From the Jewish Encyclopedia. Pretty interesting etymology. Belial: The “lord without a yoke”. That would make him the bullgod.
By: Morris Jastrow, Jr., Gerson B. Levi, Marcus Jastrow, Kaufmann Kohler
A term occurring often in the Old Testament and applied, as would seem from the context in I Sam. x. 27; II Sam. xvi. 7, xx. 1; II Chron. xiii. 7; Job xxxiv. 18, to any one opposing the established authority, whether civil, as in the above passages, or religious, as in Judges xix. 22; I Kings xxi. 10, 13; Prov. xvi. 27, xix. 28; Deut. xiii. 14, xv. 9; II Sam. xxiii. 6. A somewhat weaker sense, that of “wicked” or “worthless,” is found in I Sam. i. 16, ii. 12, xxv. 17, xxx. 22. The use of the word in II Sam. xxii. 5 is somewhat puzzling. Cheyne explains it as “rivers of the under world,” while more conservative scholars render “destructive rivers.”
The etymology of this word has been variously given. The Talmud (Sanh. 111b) regards it as a compound word, made up of “beli” and “‘ol” (without a yoke). This derivation is accepted by Rashi (on Deut. xiii. 14). Gesenius (“Dict.” s.v.) finds the derivation in “beli” and “yo’il” (without advantage; i.e., worthless). Ibn Ezra (on Deut. xv. 9), without venturing on an etymology, contents himself with the remark that “Belial” is a noun, and quotes the opinion of some one else that it is a verb with a precative force, “May he have no rising.” Cheyne (“Expository Times,” 1897, pp. 423 et seq.) seeks to identify Belial with the Babylonian goddess Belili (Jastrow, “Religion of Babylonia,” pp. 588, 589). Hebrew writers, according to this view, took up “Belili” and scornfully converted it into “Belial” in order to suggest “worthlessness.” Hommel (“Expository Times,” viii. 472) agrees in the equation Belial = Belili, but argues that the Babylonians borrowed from the western Semites and not vice versa. This derivation, however, is opposed by Baudissin and Jensen (“Expository Times,” ix. 40, 283).
In Apocalyptic Literature.
—In Rabbinical and Apocryphal Literature:
In the Ḥasidic circles from which the apocalyptic literature emanated and where all angelologic and demonologic lore was faithfully preserved, Belial held a very prominent position, being identified altogether with Satan. In the Book of Jubilees (i. 20), Belial is, like Satan, the accuser and father of all idolatrous nations: “Let not the spirit of Belial [“Beliar” corrupted into “Belhor”] rule over them to accuse them before thee.” The uncircumcised heathen are “the sons of Belial” (ib. xv. 32). In the Testaments of the Twelve Patriarchs, Belial is the archfiend from whom emanate the seven spirits of seduction that enter man at his birth (Reuben ii.; Levi iii.; Zebulun ix.; Dan. i.; Naphtali ii.; Benjamin vi., vii.), the source of impurity and lying (Reuben iv., vi.; Simeon v.; Issachar vi.-vii.: Dan. v.; Asher i., iii.), “the spirit of darkness” (Levi xix.; Joseph vii., xx.). He will, like Azazel in Enoch, be opposed and bound by theMessiah (Levi xviii.), “and cast into the fire forever” (Judah xxv.); “and the souls captured by him will then be wrested from his power.” In the Ascensio Isaiæ, Belial is identified with Samael (Malkira [Dan. v.]; possibly Malak ra = the Evil Angel [i. 9]), and called “the angel of lawlessness”—”the ruler of this world, whose name is Matanbuchus” (a corrupt form of “Angro-mainyush” or Ahriman?) (ii. 4). In Sibyllines, iv. 2 (which part is of Christian origin) Belial descends from heaven as Antichrist and appears as Nero, the slayer of his mother. In the Sibyllines, iii. 63 (compare ii. 166) Belial is the seducer who, as the pseudo Messiah, will appear among the Samaritans, leading many into error by his miraculous powers, but who “will be burned up by heavenly fire carried along by the sea to the land [an earthquake?] to destroy his followers,” “at the time when a woman [Cleopatra] will rule over the world.”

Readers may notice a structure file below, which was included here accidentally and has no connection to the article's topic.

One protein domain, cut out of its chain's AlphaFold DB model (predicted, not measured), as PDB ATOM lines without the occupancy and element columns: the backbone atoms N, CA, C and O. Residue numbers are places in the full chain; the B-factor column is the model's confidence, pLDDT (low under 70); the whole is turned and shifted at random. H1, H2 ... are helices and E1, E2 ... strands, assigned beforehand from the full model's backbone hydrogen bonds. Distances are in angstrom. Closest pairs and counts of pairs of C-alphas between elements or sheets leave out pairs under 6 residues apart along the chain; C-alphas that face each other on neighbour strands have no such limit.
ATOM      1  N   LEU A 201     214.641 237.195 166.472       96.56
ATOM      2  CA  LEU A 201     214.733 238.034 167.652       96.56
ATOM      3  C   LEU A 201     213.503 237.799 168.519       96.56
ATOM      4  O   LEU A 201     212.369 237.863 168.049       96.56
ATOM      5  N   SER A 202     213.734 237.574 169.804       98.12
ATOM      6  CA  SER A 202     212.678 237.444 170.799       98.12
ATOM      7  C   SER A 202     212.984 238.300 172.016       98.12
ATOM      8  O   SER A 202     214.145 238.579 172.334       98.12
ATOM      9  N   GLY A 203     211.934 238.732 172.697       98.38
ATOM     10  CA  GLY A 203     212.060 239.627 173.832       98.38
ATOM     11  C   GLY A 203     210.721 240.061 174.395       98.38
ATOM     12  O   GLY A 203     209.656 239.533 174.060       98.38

In regard to the meaning and etymology of the word “Belial” there has always been a wide difference of opinion. The Septuagint, in translating it “lawlessness”—ἀνόμημα (Deut. xv. 9), ἀνομία (II Sam. xxii. 5), or παράνομος (Deut. xiii. 14; Judges xix. 22; and elsewhere)—follows a rabbinical tradition which interpreted it as “beli ‘ol” the one who has thrown off the yoke of heaven (Sifre, Deut. 93; Sanh. 111b; Midr. Sam. vi.; Yalḳ. to II. Sam. xxiii. 6; so also Jerome on Judges xix. 22, “absque jugo.” Belial was accordingly considered the opponent of the rule of God; that is, Satan, or the antagonist of God (see Antichrist). Aquilas (LXX., I Kings xxi. 13) translates it ἀποστασία = sedition, in the same manner that the “naḥash bariaḥ,” or dragon ( = Satan), is described as the apostate. The various modern etymologies, taking the word as a combination of “beli yo’il” (without worth) (Gesenius), or of “beli ya’al” (never to rise)—that is, never to do well (Ibn Ezra, Lagarde, Hupfeld, Fürst)—are alike rejected by Moore as extremely dubious (commentary to Judges, p. 419). Theodotion to Judges xx. 13, Ibn Ezra (Deut. xv. 9), and so Luther and the A. V. occasionally take Belial as a proper noun. It was Bäthgen (commentary to Ps. xviii. 5) who first translated Belial, “the land from which there is no return,” and then Cheyne (in “Expositor,” 1895, pp. 435-439, and in the “Encyc. Bibl.” s. v. “Belial”). They proved it to be the exact equivalent of the Assyrian “matu la tarat” (the land without return). Tiamat, the dragon of the abyss, having been identified with Satan, thus gave rise to the various uses of the word, and the legends of Belial Antichrist. Baudissin, in Hauck-Herzog’s “Realencyklopädie,” s. v., still takes a skeptical attitude as to the mythical character of Belial in the Old Testament, without, however, explaining the peculiar history of the word. Compare Satan.
T. K. Cheyne, The Development of the Meanings of Belial, in The Expositor, 1895, i. 435-439;
idem, in Encyc. Bibl. s.v.;
Bousset, Antichrist, 1895, pp. 86, 99-101;